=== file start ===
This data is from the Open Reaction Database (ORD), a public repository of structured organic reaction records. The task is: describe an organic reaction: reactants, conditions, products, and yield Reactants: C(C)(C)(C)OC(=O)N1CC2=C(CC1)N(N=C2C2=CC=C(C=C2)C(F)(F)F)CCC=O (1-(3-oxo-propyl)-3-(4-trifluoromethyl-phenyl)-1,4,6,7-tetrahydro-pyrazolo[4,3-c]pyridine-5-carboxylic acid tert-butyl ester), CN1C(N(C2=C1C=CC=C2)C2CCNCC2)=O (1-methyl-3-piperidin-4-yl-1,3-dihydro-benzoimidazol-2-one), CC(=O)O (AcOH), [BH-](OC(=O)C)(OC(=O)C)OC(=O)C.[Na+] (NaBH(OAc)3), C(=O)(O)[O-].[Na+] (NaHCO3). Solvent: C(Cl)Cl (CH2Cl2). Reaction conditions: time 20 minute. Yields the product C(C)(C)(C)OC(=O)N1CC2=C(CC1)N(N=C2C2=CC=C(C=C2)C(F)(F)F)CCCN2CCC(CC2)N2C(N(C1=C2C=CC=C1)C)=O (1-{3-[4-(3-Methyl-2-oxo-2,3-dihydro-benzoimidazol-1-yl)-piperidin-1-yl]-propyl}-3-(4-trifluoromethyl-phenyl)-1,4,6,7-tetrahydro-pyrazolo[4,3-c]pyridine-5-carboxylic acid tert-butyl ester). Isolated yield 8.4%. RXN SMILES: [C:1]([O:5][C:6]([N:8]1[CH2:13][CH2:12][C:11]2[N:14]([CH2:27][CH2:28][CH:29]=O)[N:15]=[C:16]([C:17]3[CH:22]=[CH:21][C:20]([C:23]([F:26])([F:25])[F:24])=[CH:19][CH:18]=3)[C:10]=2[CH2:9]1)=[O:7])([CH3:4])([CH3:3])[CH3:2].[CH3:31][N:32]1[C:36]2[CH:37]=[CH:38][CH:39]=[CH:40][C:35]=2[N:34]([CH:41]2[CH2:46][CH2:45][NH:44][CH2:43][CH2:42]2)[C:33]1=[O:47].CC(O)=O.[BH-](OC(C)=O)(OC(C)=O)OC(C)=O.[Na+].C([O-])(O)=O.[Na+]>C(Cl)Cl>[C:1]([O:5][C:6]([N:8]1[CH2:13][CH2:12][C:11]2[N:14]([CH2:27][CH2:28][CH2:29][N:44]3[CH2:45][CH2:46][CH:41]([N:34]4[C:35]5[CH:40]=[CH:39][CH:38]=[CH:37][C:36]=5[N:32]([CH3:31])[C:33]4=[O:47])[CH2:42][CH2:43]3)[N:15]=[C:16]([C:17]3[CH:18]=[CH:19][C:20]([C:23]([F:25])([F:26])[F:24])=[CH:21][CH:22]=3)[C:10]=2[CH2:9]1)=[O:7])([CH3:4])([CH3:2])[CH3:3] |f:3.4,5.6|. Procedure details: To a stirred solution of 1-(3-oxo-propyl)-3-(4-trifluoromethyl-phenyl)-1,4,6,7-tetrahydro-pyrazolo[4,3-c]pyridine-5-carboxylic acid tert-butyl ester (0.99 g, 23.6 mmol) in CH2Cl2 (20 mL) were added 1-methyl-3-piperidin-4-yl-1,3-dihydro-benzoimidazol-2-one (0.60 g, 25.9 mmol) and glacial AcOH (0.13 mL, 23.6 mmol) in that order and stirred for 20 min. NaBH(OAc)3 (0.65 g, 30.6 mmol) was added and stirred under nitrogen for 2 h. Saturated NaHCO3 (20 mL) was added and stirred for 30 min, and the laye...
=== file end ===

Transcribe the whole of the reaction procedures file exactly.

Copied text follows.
This data is from the Open Reaction Database (ORD), a public repository of structured organic reaction records. The task is: describe an organic reaction: reactants, conditions, products, and yield Reactants: C(C)(C)(C)OC(=O)N1CC2=C(CC1)N(N=C2C2=CC=C(C=C2)C(F)(F)F)CCC=O (1-(3-oxo-propyl)-3-(4-trifluoromethyl-phenyl)-1,4,6,7-tetrahydro-pyrazolo[4,3-c]pyridine-5-carboxylic acid tert-butyl ester), CN1C(N(C2=C1C=CC=C2)C2CCNCC2)=O (1-methyl-3-piperidin-4-yl-1,3-dihydro-benzoimidazol-2-one), CC(=O)O (AcOH), [BH-](OC(=O)C)(OC(=O)C)OC(=O)C.[Na+] (NaBH(OAc)3), C(=O)(O)[O-].[Na+] (NaHCO3). Solvent: C(Cl)Cl (CH2Cl2). Reaction conditions: time 20 minute. Yields the product C(C)(C)(C)OC(=O)N1CC2=C(CC1)N(N=C2C2=CC=C(C=C2)C(F)(F)F)CCCN2CCC(CC2)N2C(N(C1=C2C=CC=C1)C)=O (1-{3-[4-(3-Methyl-2-oxo-2,3-dihydro-benzoimidazol-1-yl)-piperidin-1-yl]-propyl}-3-(4-trifluoromethyl-phenyl)-1,4,6,7-tetrahydro-pyrazolo[4,3-c]pyridine-5-carboxylic acid tert-butyl ester). Isolated yield 8.4%. RXN SMILES: [C:1]([O:5][C:6]([N:8]1[CH2:13][CH2:12][C:11]2[N:14]([CH2:27][CH2:28][CH:29]=O)[N:15]=[C:16]([C:17]3[CH:22]=[CH:21][C:20]([C:23]([F:26])([F:25])[F:24])=[CH:19][CH:18]=3)[C:10]=2[CH2:9]1)=[O:7])([CH3:4])([CH3:3])[CH3:2].[CH3:31][N:32]1[C:36]2[CH:37]=[CH:38][CH:39]=[CH:40][C:35]=2[N:34]([CH:41]2[CH2:46][CH2:45][NH:44][CH2:43][CH2:42]2)[C:33]1=[O:47].CC(O)=O.[BH-](OC(C)=O)(OC(C)=O)OC(C)=O.[Na+].C([O-])(O)=O.[Na+]>C(Cl)Cl>[C:1]([O:5][C:6]([N:8]1[CH2:13][CH2:12][C:11]2[N:14]([CH2:27][CH2:28][CH2:29][N:44]3[CH2:45][CH2:46][CH:41]([N:34]4[C:35]5[CH:40]=[CH:39][CH:38]=[CH:37][C:36]=5[N:32]([CH3:31])[C:33]4=[O:47])[CH2:42][CH2:43]3)[N:15]=[C:16]([C:17]3[CH:18]=[CH:19][C:20]([C:23]([F:25])([F:26])[F:24])=[CH:21][CH:22]=3)[C:10]=2[CH2:9]1)=[O:7])([CH3:4])([CH3:2])[CH3:3] |f:3.4,5.6|. Procedure details: To a stirred solution of 1-(3-oxo-propyl)-3-(4-trifluoromethyl-phenyl)-1,4,6,7-tetrahydro-pyrazolo[4,3-c]pyridine-5-carboxylic acid tert-butyl ester (0.99 g, 23.6 mmol) in CH2Cl2 (20 mL) were added 1-methyl-3-piperidin-4-yl-1,3-dihydro-benzoimidazol-2-one (0.60 g, 25.9 mmol) and glacial AcOH (0.13 mL, 23.6 mmol) in that order and stirred for 20 min. NaBH(OAc)3 (0.65 g, 30.6 mmol) was added and stirred under nitrogen for 2 h. Saturated NaHCO3 (20 mL) was added and stirred for 30 min, and the laye...